Grenfell Tower: Hackitt Review published


While private owners would be asked to remove the cladding, de Brenni said the government could increase its powers to ensure safety measures were enforced.

More than 12,000 buildings in Australia's Queensland state are set to be inspected for flammable cladding, as part of a major audit following a London building fire last June that killed more than 70 people, according to the latest report of a taskforce looking into the matter.

"It is about more than simply issuing a ban on certain materials", she said, advocating for a "new regulatory framework" rather than an outright embargo.

"I don't know of any systems containing combustible materials that have passed that test".

The Royal Institute of British Architects (Riba) called for a ban on flammable cladding, a requirement for sprinklers to be fitted and a second means of escape for high-rise residential buildings.

Publication of the report comes after Theresa May announced on Wednesday the Government will fully fund the removal and replacement of unsafe cladding materials from tower blocks for councils and housing associations - a project expected to cost in the region of £400m.

The state's housing and public works minister, Mick de Brenni, has told the ABC that while it would cost millions to complete rectifications, the government could not put a price on safety. Many residents accused authorities of ignoring safety concerns raised months before the fire.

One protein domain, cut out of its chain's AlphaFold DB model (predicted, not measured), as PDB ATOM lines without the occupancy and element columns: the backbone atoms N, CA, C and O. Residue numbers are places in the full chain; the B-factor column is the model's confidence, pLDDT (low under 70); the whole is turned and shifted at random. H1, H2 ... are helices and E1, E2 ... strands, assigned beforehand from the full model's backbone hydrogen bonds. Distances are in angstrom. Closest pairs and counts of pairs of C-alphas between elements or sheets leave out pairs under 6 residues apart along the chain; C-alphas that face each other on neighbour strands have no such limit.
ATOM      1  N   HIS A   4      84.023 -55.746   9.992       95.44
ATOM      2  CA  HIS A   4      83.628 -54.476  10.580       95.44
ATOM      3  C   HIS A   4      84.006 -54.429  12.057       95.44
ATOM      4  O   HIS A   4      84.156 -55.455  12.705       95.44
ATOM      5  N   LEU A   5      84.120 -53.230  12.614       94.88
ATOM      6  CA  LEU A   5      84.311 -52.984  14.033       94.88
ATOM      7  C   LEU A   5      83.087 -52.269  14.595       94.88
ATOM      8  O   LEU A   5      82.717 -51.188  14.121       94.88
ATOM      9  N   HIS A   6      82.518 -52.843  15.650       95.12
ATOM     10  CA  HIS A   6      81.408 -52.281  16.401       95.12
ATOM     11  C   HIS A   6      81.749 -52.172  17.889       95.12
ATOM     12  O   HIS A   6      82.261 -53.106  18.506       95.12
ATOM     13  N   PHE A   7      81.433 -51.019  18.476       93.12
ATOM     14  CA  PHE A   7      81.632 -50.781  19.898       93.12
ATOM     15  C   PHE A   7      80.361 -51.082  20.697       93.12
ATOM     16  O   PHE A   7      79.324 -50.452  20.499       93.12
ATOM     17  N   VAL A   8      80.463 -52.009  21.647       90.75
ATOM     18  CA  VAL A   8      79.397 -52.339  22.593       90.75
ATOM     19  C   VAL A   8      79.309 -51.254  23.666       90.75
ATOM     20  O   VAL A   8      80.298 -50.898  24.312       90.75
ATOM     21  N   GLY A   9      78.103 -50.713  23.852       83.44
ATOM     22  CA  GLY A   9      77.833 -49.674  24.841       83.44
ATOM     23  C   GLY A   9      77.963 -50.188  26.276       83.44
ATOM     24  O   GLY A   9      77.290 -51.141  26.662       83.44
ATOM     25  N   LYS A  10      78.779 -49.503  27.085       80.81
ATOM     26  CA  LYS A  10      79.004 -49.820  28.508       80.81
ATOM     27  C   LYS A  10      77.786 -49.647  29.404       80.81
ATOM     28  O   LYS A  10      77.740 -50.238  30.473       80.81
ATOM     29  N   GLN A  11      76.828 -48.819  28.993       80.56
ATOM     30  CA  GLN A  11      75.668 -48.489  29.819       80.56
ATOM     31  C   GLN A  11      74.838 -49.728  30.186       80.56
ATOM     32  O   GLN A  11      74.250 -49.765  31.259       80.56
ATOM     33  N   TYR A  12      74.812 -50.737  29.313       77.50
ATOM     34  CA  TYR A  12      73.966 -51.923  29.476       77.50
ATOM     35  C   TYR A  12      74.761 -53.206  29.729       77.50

An image of burned out Grenfell Tower shows some of the cladding that had been fitted to the building
Image 71 people were killed in the Grenfell tower in June last year

Of One Manchester's 17 blocks, 16 had ACM cladding, and 13 of those failed tests, leading to the start of a removal and replacement programme that started in January and will continue until next year.

He added: "We are consulting on significantly restricting or banning the use of desk-top studies to assess cladding systems".

This dutyholder during occupation and maintenance should maintain the fire and structural safety of the whole building, and identify and make improvements where reasonable and practicable.

"People are not safe in their homes", Shahin Sadafy, chair of survivors' group Grenfell United told the BBC.

"It beggars belief that the government's building safety review gives the green light to combustible materials on high-rise blocks", said John Healey, Labour's housing policy chief. "When we met Dame Judith, we looked her in the eye and we asked her - among other things - to ban unsafe cladding".

"What keeps us awake at night is knowing that there are schools, hospitals and homes that have this cladding on them".

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